• The more pressure grows, and if a ruling in advocates’ favor emerges as a possibility, the more likely corporations and/or the government would support policy addressing the matter.

Driving the news: Numerous cases are piling up that rest on various legal theories. Let's focus on three timely developments.

  1. A ruling is expected next month on a closely watched fraud lawsuit from the New York attorney general alleging ExxonMobil misled investors on its handling of climate-change costs. The Massachusetts AG just filed a similar lawsuit.
  2. Several lawsuits blaming a handful of big oil companies for rising temperatures are moving forward in courts across the country.
  3. After hearing oral arguments in June, a three-judge federal panel has yet to rule on a high-profile case where children are alleging the government failed them on climate change.

The Exxon case started out as a grand accusation, but it’s ending on a minor note.

  • The AG’s office first began investigating Exxon in 2015, alleging the oil giant knowingly hid scientific knowledge about climate change from the public and its investors for decades and should be held liable for damages caused by rising temperatures.
  • Four years later, the case is now a shell of its initial self: It’s about whether the oil giant confused investors with how it assesses the costs of climate-change policies on its operations.
  • If Exxon loses, it could have to pay up to $1.6 billion in damages. This Bloomberg article goes deeper into the case.
  • What’s next: The narrow lawsuit is already a win for Exxon, but if New York prevails in the ruling, expect advocates to spin this as a broader victory for climate action —even though it isn’t, largely because the law in question is unique to New York.

Another batch of lawsuits suing oil companies are relying mostly on state tort laws to allege a loss or harm, creating a legal liability.

  • A growing list of cities and one state (Rhode Island) are suing Exxon, Shell and other oil companies, alleging they have created a public “nuisance” by producing and selling oil and natural gas knowing their products would fuel climate change.
  • The cases seek compensation (amounts to be determined at trial) from oil companies to pay for costs governments are paying to respond to global warming, like the impacts of wildfires and rising sea levels.
  • Some of these cases are now proceeding under state law, not federal law. Cases under federal law have been dismissed on the grounds that dealing with climate change is a matter for Congress and the president. The law is less tested at the state level.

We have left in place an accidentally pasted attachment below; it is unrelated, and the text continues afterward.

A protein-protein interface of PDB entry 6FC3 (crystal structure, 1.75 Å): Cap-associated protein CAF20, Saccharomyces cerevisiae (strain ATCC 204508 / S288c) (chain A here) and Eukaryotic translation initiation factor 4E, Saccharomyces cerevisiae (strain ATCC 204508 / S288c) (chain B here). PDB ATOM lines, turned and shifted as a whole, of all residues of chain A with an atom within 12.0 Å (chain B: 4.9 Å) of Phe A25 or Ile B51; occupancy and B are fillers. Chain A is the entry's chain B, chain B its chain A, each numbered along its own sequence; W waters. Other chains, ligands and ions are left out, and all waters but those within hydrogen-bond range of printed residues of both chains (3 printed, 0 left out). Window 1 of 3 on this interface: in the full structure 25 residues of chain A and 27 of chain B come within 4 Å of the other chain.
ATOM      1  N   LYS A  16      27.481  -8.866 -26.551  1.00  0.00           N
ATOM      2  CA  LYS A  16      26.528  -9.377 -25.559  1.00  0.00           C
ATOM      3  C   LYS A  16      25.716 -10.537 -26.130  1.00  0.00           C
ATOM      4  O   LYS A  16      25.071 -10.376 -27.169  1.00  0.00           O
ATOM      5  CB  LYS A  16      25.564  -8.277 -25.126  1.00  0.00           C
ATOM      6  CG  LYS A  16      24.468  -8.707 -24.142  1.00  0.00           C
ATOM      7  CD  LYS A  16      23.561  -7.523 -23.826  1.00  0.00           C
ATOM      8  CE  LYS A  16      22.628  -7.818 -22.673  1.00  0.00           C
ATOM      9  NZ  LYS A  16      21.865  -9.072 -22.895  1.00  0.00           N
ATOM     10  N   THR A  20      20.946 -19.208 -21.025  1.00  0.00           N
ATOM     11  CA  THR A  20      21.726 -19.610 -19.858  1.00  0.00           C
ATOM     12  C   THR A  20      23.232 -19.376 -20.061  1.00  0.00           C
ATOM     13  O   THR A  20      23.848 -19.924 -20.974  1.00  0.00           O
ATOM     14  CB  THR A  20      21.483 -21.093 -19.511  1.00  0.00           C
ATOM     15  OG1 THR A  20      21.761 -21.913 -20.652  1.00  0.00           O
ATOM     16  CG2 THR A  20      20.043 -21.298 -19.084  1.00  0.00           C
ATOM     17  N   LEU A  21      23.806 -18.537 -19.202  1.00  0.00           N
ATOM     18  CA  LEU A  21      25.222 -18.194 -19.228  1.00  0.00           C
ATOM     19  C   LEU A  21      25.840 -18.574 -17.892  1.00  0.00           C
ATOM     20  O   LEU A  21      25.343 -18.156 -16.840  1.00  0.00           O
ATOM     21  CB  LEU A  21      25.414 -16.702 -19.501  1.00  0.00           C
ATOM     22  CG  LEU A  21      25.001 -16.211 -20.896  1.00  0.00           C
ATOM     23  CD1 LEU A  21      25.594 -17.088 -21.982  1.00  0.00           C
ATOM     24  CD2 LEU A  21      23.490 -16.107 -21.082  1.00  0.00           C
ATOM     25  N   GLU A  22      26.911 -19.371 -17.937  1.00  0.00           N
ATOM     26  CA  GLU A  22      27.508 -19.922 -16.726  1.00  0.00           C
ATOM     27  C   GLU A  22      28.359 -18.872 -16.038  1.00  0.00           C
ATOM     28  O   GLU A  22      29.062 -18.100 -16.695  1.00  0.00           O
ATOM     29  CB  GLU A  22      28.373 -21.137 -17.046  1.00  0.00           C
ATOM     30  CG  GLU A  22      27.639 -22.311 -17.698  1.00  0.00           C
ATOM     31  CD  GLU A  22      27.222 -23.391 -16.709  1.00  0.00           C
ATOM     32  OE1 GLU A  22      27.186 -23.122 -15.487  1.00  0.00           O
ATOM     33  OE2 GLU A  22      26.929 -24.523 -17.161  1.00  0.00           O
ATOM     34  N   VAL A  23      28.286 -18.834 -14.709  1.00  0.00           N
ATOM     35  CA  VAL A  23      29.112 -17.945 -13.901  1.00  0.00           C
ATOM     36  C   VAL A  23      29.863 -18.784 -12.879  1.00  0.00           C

• What’s next: Oral arguments at the U.S. Court of Appeals on whether federal or state law applies are scheduled for this month in a case brought by New York City. Other cases are proceeding at the state level.

Advocates and detractors alike are awaiting a ruling from a lawsuit filed by young people arguing the U.S. government has violated their constitutional rights by failing to act on climate change. The lawsuit calls on the government to reduce greenhouse gas emissions.

  • A federal three-judge panel heard oral arguments in the case this summer, where the judges equally scrutinized both sides.
  • Most legal experts say a win is unlikely given the novelty of the legal argument, but if it does occur, it would be a landmark victory for climate advocates. (It would also be appealed.)
  • What’s next: A decision could come any time (tomorrow or not for months).

These three developments represent the latest round in what have been years' worth of climate litigation. Indeed, despite all this effort, climate advocates have not actually succeeded (yet) in legally pinning the blame on, well, anyone, including oil companies and the government.

There are plenty of procedural pitfalls that these cases still have to navigate. That having been said, there are a diverse set of legal theories currently being tested in a variety of jurisdictions, so there is some reasonable chance that one or more will ultimately survive.”
— Michael Livermore, University of Virginia law school professor not involved in the lawsuits.

What I'm watching: How these legal fights come up on the campaign trail. At least two Democratic presidential candidates, Elizabeth Warren and Bernie Sanders, have said they would pursue legal battles against big oil companies under similar arguments.

Go deeper

21 mins ago - Technology

3D printing's next act: big metal objects

Chief Scientist Andy Bayramian makes modifications to the laser system on Seurat's 3D metal printer. Photo courtesy of Seurat Technologies.

A new metal 3D printing technology could revolutionize the way large industrial products like planes and cars are made, reducing the cost and carbon footprint of mass manufacturing.

Why it matters: 3D printing — also called additive manufacturing — has been used since the 1980s to make small plastic parts and prototypes. Metal printing is newer, and the challenge has been figuring out how to make things like large car parts faster and cheaper than traditional methods.

Rising rates may hammer the stock market

Illustration: Sarah Grillo / Axios

Stocks are much more vulnerable to interest rate swings than they used to be.

Why it matters: A sharp rise in rates in early 2022 is the key reason the stock market is off to an ugly start. And with the Federal Reserve making noise about trying to keep inflation in check, rates could go higher.

Ina Fried, author of Login
1 hour ago - Technology

Microsoft's Activision Blizzard deal complicates Big Tech regulation

Illustration: Megan Robinson/Axios

Microsoft's surprise $68 billion deal to buy Activision Blizzard is adding a fresh twist to the heated debate over which tech companies have monopolies that need to be reined in.

The big picture: The deal could force a question the company has happily ducked for a decade: whether its size and power make it just as deserving of regulatory scrutiny as its Big Tech rivals.